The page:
+ Milsom: The importance of trusts should not mislead: in thinking of uses as the ancestor of trusts we are in danger of looking for something too big. Do not look for the later, fully formed, institution of the trust in the history. 'Use': Concerned with feoffments to uses of land, not chattels. In such a transaction lands are conveyed to a person/persons (called feoffee/feoffees to uses) along with a provision that they hold for the benefit of (ad opus) a beneficiary. Beneficial enjoyment of land is thereby separated from the legal title for the feoffee is a mere passive recipient of legal title (and so has seisin), often with no active duties to perform, who is not intended to benefit from the transaction in any way. His basic duty is the passive one of allowing the cestui que use to take the profits of the land. Sometimes the feoffee might have active duties imposed upon him (i.e. to reconvey the land to another). Such direction would create an active use. Passive uses more important in development of law of uses. Evidence of uses found in the Domesday book and they were used commonly in the 13th c. A use is like bailment of a chattel. Same motives: my friend can keep it safe, or going abroad and cannot take it with me, or to keep a valuable thing out of hand of my creditors. I can give friend instructions to do positive things with it. Key uses of the use: Primarily used for making family provisions - control 'intergenerational uses' (+ Biancalana). E.g. Lord has a property which he grants out some of to T, in return for services. When T dies the feudal incidents will be due. T wants to make his death legally irrelevant, so on his death bed T coveys the land by substitution to X, instructing X to convey the land to T's son. Hence the lord gets no incidents when T dies. However, there is the danger for T that X might die. So when T is healthy he conveys to a group of people. He may even create a mortmain conveyance, which is not caught by legislation. Feoffees would hold the land according to T's instructions. It can be used as a way of defrauding the lord of out his feudal incidents. Why was there a prevalence of feoffments to uses in the Middle Ages? + Simpson:?The Crusades encouraged the practice by taking landowners out of the country and making it imperative that they left somebody at home in control of their lands. The friars of the Order of St. Francis found it convenient that property should be held by others to their use. They used, but did not own, the buildings they occupied. Dishonesty played some part - One who was proposing to indulge in treasonable enterprises could seek to avoid the chance of his lands being forfeit to the Crown for treason by conveying them to a blameless confederate, to be held to his use. Like modern tax evasion. By 15th c. clear that most uses were created for one of four main reasons: (i) Could be employed to assist in simple fraud; (ii) Could be used to avoid feudal duties; (iii) Could be used to gain a power of devise over land; (iv) Could be used to facilitate the creation of settlements of land.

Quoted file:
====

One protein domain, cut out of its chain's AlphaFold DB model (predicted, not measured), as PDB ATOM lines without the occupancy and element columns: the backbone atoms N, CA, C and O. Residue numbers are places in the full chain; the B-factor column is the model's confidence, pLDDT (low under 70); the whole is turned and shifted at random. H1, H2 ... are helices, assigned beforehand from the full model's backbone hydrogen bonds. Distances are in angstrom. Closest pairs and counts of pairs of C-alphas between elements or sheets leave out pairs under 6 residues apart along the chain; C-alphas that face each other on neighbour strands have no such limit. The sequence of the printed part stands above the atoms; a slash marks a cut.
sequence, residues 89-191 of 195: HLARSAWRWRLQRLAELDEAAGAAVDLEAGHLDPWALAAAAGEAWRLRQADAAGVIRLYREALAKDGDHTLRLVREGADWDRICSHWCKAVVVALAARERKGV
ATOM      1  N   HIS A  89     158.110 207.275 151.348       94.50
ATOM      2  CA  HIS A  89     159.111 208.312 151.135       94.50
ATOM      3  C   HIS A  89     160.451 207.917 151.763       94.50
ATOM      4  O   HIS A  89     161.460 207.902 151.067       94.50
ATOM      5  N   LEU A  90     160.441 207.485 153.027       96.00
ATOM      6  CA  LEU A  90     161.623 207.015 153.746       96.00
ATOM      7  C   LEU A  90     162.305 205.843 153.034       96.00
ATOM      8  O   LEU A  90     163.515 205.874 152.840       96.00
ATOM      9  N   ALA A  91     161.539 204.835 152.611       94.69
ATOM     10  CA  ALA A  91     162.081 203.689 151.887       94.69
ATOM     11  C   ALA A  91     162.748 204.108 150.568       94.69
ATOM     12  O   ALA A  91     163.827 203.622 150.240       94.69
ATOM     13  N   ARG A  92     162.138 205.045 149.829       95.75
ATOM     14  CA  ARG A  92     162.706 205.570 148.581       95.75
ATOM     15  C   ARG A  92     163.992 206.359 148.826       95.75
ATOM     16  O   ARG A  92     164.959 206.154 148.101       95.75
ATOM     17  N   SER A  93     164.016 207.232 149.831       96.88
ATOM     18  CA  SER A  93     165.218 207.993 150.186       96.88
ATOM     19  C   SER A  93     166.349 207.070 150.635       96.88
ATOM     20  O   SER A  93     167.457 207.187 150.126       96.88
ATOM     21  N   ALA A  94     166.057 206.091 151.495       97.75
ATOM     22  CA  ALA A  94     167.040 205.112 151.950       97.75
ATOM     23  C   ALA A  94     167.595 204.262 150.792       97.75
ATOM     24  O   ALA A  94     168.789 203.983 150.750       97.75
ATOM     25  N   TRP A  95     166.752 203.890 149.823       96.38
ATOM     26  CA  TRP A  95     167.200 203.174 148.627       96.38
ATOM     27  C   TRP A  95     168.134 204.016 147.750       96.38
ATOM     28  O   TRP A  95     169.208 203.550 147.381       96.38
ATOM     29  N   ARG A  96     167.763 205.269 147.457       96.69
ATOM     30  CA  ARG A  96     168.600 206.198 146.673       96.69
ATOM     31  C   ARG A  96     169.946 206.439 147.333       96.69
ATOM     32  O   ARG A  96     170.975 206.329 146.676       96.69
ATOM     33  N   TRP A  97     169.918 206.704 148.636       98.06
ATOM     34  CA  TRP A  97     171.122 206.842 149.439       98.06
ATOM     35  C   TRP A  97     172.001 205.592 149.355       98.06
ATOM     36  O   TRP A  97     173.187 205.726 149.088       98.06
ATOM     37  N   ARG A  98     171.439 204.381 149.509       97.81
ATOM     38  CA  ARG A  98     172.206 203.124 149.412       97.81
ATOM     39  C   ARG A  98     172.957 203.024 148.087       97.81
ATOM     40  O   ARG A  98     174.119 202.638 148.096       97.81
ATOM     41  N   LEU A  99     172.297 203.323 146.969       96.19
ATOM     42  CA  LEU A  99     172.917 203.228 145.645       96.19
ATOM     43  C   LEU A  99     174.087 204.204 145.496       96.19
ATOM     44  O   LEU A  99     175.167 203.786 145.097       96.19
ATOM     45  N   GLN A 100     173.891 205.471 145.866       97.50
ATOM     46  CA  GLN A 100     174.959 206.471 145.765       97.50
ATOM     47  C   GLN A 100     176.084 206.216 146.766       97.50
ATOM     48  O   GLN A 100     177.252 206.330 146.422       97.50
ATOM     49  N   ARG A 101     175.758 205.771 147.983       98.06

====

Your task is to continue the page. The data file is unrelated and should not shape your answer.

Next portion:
Weaknesses:Common law did not recognise uses. So if the group of feoffees acted against T's wishes, the agreement was enforceable at common law. Could not use covenant after 14 th c.Chancellor incapable of devising suitable remedies when same sort of transaction was carried out with land.Legislature found it difficult to prevent such transactions being used for fraudulent purposes.